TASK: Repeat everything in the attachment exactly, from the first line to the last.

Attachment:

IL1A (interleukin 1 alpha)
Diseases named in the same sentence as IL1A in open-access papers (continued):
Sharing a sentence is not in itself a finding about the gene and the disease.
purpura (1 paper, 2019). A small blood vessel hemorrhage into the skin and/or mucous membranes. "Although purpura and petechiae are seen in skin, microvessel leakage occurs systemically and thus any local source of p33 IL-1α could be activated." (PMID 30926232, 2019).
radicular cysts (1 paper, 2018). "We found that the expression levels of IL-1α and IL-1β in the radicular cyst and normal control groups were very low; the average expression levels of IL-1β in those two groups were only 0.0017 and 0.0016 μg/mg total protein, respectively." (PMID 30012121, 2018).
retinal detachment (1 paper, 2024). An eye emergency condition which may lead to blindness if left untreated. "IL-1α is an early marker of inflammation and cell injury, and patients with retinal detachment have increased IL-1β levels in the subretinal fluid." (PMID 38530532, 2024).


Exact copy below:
IL1A (interleukin 1 alpha)
Diseases named in the same sentence as IL1A in open-access papers (continued):
Sharing a sentence is not in itself a finding about the gene and the disease.
purpura (1 paper, 2019). A small blood vessel hemorrhage into the skin and/or mucous membranes. "Although purpura and petechiae are seen in skin, microvessel leakage occurs systemically and thus any local source of p33 IL-1α could be activated." (PMID 30926232, 2019).
radicular cysts (1 paper, 2018). "We found that the expression levels of IL-1α and IL-1β in the radicular cyst and normal control groups were very low; the average expression levels of IL-1β in those two groups were only 0.0017 and 0.0016 μg/mg total protein, respectively." (PMID 30012121, 2018).
retinal detachment (1 paper, 2024). An eye emergency condition which may lead to blindness if left untreated. "IL-1α is an early marker of inflammation and cell injury, and patients with retinal detachment have increased IL-1β levels in the subretinal fluid." (PMID 38530532, 2024).